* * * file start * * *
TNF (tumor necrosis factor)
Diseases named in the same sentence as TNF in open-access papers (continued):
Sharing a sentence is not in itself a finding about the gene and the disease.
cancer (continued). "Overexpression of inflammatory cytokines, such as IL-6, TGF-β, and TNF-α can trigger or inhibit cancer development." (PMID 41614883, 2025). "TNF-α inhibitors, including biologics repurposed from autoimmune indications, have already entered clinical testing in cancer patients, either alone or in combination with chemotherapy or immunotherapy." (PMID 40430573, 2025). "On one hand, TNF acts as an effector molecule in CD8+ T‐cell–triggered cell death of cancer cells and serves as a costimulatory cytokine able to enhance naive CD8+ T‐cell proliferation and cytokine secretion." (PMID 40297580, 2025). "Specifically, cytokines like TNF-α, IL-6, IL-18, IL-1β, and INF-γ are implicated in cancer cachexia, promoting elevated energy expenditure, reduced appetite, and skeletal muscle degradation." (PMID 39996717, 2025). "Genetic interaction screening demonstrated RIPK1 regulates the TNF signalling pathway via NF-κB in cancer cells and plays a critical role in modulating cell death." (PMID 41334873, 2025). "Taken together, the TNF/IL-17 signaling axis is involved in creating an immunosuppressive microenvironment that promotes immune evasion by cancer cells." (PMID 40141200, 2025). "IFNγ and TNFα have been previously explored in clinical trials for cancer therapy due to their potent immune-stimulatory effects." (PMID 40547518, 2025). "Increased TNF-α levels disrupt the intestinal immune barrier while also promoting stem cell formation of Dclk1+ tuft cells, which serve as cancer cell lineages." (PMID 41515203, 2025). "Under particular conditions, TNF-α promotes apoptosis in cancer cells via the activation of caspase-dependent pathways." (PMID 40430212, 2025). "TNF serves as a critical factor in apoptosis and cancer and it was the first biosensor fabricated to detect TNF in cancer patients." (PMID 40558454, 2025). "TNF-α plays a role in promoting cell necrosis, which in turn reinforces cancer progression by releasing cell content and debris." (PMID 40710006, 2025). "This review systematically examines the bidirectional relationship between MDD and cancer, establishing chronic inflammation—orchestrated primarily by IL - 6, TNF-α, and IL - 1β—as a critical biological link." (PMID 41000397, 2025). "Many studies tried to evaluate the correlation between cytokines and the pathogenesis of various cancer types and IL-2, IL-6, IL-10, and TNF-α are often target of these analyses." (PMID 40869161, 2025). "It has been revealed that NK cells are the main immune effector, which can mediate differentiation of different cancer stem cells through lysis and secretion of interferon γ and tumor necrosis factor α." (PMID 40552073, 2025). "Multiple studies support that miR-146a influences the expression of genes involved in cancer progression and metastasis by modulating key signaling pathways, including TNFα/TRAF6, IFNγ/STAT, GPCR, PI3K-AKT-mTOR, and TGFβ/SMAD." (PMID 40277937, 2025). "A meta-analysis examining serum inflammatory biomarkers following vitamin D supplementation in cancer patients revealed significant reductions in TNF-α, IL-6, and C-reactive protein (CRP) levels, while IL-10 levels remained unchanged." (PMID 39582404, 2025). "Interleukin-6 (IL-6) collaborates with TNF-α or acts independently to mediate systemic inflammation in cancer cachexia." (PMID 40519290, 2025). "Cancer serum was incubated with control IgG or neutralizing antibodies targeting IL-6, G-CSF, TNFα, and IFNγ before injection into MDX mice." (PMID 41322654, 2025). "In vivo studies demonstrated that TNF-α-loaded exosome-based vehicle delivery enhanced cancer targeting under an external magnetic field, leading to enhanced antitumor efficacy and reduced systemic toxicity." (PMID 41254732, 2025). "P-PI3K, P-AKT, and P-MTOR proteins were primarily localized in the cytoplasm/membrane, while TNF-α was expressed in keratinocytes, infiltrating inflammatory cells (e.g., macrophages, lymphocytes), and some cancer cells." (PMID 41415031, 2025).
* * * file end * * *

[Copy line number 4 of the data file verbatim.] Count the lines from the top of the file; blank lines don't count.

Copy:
cancer (continued). "Overexpression of inflammatory cytokines, such as IL-6, TGF-β, and TNF-α can trigger or inhibit cancer development." (PMID 41614883, 2025). "TNF-α inhibitors, including biologics repurposed from autoimmune indications, have already entered clinical testing in cancer patients, either alone or in combination with chemotherapy or immunotherapy." (PMID 40430573, 2025). "On one hand, TNF acts as an effector molecule in CD8+ T‐cell–triggered cell death of cancer cells and serves as a costimulatory cytokine able to enhance naive CD8+ T‐cell proliferation and cytokine secretion." (PMID 40297580, 2025). "Specifically, cytokines like TNF-α, IL-6, IL-18, IL-1β, and INF-γ are implicated in cancer cachexia, promoting elevated energy expenditure, reduced appetite, and skeletal muscle degradation." (PMID 39996717, 2025). "Genetic interaction screening demonstrated RIPK1 regulates the TNF signalling pathway via NF-κB in cancer cells and plays a critical role in modulating cell death." (PMID 41334873, 2025). "Taken together, the TNF/IL-17 signaling axis is involved in creating an immunosuppressive microenvironment that promotes immune evasion by cancer cells." (PMID 40141200, 2025). "IFNγ and TNFα have been previously explored in clinical trials for cancer therapy due to their potent immune-stimulatory effects." (PMID 40547518, 2025). "Increased TNF-α levels disrupt the intestinal immune barrier while also promoting stem cell formation of Dclk1+ tuft cells, which serve as cancer cell lineages." (PMID 41515203, 2025). "Under particular conditions, TNF-α promotes apoptosis in cancer cells via the activation of caspase-dependent pathways." (PMID 40430212, 2025). "TNF serves as a critical factor in apoptosis and cancer and it was the first biosensor fabricated to detect TNF in cancer patients." (PMID 40558454, 2025). "TNF-α plays a role in promoting cell necrosis, which in turn reinforces cancer progression by releasing cell content and debris." (PMID 40710006, 2025). "This review systematically examines the bidirectional relationship between MDD and cancer, establishing chronic inflammation—orchestrated primarily by IL - 6, TNF-α, and IL - 1β—as a critical biological link." (PMID 41000397, 2025). "Many studies tried to evaluate the correlation between cytokines and the pathogenesis of various cancer types and IL-2, IL-6, IL-10, and TNF-α are often target of these analyses." (PMID 40869161, 2025). "It has been revealed that NK cells are the main immune effector, which can mediate differentiation of different cancer stem cells through lysis and secretion of interferon γ and tumor necrosis factor α." (PMID 40552073, 2025). "Multiple studies support that miR-146a influences the expression of genes involved in cancer progression and metastasis by modulating key signaling pathways, including TNFα/TRAF6, IFNγ/STAT, GPCR, PI3K-AKT-mTOR, and TGFβ/SMAD." (PMID 40277937, 2025). "A meta-analysis examining serum inflammatory biomarkers following vitamin D supplementation in cancer patients revealed significant reductions in TNF-α, IL-6, and C-reactive protein (CRP) levels, while IL-10 levels remained unchanged." (PMID 39582404, 2025). "Interleukin-6 (IL-6) collaborates with TNF-α or acts independently to mediate systemic inflammation in cancer cachexia." (PMID 40519290, 2025). "Cancer serum was incubated with control IgG or neutralizing antibodies targeting IL-6, G-CSF, TNFα, and IFNγ before injection into MDX mice." (PMID 41322654, 2025). "In vivo studies demonstrated that TNF-α-loaded exosome-based vehicle delivery enhanced cancer targeting under an external magnetic field, leading to enhanced antitumor efficacy and reduced systemic toxicity." (PMID 41254732, 2025). "P-PI3K, P-AKT, and P-MTOR proteins were primarily localized in the cytoplasm/membrane, while TNF-α was expressed in keratinocytes, infiltrating inflammatory cells (e.g., macrophages, lymphocytes), and some cancer cells." (PMID 41415031, 2025).